Must Be The Money!

Melinda always jokes about how long it took for me to pop the question. And while I agree that it took longer than most engagements, I don’t regret waiting. When I met Melinda, I was a broke college student living off of meal plans and prayers. My financial situation must have showed on my face because the first thing Melinda gave me was a book to read titled, “Generation Debt”. My first reaction was…


But, instead, I decided to take the book and give it a read. Well about that. I have to be honest, the reading part never happened. I was in college, I didn’t have time to leisurely read, yet looking back I can see how that experience was a defining moment for our relationship. See, Melinda has two college degrees. One in Business Administration and the other in Business Management with a concentration in Financial Services. I, on the other hand, purposely avoided anything finance and math-related. Algebra? Pass me by. Profit and Loss Statements? Pass me by. Give me American Literature, all day, every day.

But that was college…

As our relationship developed, I realized that we were getting very serious. I graduated from college and started building my career- one step at a time. Now I wish I could say that I immediately saw the value in financial literacy and made all of the best financial decisions, but I’d be lying and Melinda would call me out. I didn’t “get” the importance of financial literacy until we experienced hardships that rattled us to our core. As a provider, I knew that I did not want that kind of life for my family. I also knew that one of Melinda’s favorite songs was… Yep, you guessed it….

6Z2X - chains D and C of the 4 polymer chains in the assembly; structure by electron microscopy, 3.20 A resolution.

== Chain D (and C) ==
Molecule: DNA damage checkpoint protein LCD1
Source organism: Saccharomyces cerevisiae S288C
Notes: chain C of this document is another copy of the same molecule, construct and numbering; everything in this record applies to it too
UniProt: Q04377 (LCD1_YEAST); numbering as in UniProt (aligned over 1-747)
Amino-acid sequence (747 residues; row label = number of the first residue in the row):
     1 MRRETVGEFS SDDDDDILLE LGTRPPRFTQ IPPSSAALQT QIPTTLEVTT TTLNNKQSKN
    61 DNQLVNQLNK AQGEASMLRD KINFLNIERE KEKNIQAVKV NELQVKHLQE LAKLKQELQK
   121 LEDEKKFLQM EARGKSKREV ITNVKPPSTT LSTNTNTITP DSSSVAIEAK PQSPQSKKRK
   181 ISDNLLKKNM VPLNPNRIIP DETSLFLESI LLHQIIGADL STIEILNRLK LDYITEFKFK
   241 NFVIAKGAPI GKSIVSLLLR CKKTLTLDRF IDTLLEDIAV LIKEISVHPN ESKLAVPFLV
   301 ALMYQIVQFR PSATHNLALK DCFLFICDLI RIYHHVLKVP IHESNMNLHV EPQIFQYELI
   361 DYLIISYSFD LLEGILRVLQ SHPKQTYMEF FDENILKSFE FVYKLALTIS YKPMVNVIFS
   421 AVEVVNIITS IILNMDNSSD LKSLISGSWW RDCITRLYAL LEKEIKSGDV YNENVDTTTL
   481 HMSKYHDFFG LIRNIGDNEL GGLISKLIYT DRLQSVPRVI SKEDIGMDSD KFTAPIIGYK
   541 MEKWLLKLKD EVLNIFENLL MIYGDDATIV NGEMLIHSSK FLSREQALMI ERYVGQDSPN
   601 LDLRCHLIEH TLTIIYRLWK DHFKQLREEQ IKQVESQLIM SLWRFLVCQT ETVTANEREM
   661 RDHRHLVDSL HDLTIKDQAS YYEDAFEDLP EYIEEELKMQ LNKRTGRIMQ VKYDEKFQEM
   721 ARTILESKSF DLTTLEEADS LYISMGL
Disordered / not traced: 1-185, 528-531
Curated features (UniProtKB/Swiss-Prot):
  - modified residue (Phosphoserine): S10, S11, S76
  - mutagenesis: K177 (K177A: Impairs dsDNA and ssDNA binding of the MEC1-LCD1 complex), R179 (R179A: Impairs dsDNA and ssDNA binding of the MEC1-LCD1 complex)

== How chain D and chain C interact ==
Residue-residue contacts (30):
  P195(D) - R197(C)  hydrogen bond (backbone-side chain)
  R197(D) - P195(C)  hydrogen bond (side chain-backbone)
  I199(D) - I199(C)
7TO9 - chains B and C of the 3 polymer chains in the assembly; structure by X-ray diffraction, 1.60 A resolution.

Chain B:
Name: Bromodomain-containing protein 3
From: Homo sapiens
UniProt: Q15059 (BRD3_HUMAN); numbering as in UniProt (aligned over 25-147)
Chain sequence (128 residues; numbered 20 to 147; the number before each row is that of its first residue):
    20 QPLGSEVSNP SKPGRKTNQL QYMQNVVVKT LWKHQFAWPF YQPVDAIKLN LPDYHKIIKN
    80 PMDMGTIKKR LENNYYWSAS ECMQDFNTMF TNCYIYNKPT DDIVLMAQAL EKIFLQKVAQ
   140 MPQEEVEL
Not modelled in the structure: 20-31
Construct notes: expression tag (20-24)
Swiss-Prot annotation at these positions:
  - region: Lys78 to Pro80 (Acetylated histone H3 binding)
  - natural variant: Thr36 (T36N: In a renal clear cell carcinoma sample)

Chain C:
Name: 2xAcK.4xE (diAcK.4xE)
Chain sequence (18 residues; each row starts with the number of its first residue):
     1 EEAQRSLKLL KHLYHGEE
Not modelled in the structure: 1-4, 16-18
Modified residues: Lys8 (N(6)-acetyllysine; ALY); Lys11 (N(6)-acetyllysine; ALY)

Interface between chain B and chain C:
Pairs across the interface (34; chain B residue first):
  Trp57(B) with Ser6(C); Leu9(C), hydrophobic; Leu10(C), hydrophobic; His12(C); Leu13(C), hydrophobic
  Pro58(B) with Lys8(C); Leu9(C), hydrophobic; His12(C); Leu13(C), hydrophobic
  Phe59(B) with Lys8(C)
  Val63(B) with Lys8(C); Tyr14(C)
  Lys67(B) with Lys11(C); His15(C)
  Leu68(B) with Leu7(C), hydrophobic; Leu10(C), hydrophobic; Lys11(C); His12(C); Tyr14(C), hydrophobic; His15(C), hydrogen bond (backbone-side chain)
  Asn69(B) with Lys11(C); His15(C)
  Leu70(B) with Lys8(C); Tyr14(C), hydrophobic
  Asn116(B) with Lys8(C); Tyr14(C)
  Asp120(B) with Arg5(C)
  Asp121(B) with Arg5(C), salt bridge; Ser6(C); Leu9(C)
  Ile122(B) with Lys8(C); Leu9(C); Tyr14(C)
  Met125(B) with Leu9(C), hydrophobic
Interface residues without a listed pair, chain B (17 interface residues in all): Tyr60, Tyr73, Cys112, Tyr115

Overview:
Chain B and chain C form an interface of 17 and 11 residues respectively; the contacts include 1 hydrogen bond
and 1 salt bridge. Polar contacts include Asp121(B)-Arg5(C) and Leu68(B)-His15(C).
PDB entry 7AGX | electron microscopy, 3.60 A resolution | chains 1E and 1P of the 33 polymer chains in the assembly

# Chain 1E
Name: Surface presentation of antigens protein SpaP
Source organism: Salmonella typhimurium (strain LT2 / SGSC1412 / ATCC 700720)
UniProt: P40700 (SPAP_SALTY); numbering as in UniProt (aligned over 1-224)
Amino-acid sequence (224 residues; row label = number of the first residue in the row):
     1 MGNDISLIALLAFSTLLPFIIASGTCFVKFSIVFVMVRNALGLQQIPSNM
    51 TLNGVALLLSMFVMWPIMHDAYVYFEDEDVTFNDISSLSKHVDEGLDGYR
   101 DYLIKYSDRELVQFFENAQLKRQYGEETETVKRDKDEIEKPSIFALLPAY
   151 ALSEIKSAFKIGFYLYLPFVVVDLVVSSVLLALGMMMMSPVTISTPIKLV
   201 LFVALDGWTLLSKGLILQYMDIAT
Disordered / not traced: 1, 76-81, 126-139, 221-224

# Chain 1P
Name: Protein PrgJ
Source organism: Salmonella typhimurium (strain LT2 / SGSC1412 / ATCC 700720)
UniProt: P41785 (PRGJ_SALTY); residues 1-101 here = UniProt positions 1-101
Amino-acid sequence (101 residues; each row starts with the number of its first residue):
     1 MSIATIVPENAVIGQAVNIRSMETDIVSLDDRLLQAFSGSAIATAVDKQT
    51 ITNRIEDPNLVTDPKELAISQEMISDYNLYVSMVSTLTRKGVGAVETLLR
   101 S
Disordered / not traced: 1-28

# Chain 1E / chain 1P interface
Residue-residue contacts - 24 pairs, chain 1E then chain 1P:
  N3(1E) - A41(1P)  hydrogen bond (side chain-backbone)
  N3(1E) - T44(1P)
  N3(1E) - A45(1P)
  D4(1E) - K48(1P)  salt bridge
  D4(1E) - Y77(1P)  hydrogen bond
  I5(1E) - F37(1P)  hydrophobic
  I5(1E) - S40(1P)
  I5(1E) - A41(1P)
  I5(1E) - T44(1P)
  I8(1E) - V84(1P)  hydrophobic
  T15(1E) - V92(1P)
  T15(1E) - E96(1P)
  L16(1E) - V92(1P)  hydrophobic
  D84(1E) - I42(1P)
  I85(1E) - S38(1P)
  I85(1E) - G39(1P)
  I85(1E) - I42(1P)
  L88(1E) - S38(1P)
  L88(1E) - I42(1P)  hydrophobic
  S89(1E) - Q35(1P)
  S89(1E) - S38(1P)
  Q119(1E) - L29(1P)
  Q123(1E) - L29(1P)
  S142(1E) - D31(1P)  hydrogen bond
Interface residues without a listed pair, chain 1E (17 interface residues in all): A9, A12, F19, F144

So I had to get it together.

Okay, I’m kidding about that part, lol.

But seriously, I knew that I wanted to marry her but I wasn’t willing to do it until I could offer her some kind of financial comfort. I wanted the experience of providing the wedding of her dreams without creating debt, I wanted to take her into a jewelry store, have her pick out her ring and pay cash for it. I mean it would be the least I could do for all of the sacrifices we made throughout our relationship, right? All of that has been accomplished and now we’re married. I’m here to tell you that…

Financial literacy and planning should never lose its importance in your marriage

If anything, your commitment to increasing financial literacy and security should get stronger. I know that one of the best gifts I can ever give my wife and (one day, very soon) our children (Noah and Ava- yep, we have the names decided already) is financial security. And in order for us to have that, we have to know how to manage our finances effectively. We have to develop the spending and saving habits that will make that possible. We have to set financial goals, meet about them, assess them, change and/or refine them and make sure they’re achieved within the agreed upon timeframe. Sacrifices will still be made, but it’s a choice that we make now. We choose to sacrifice or wait on some things now, because we want to luxury of retiring comfortably. We choose to live modestly so we can ensure that our children have money for college.

I have now replaced those American Literature books with finance-related books, because I understand the value of money and want to learn how to use it more effectively. Collectively, we are intentional about building wealth and exposing ourselves to any opportunities to build our financial acumen.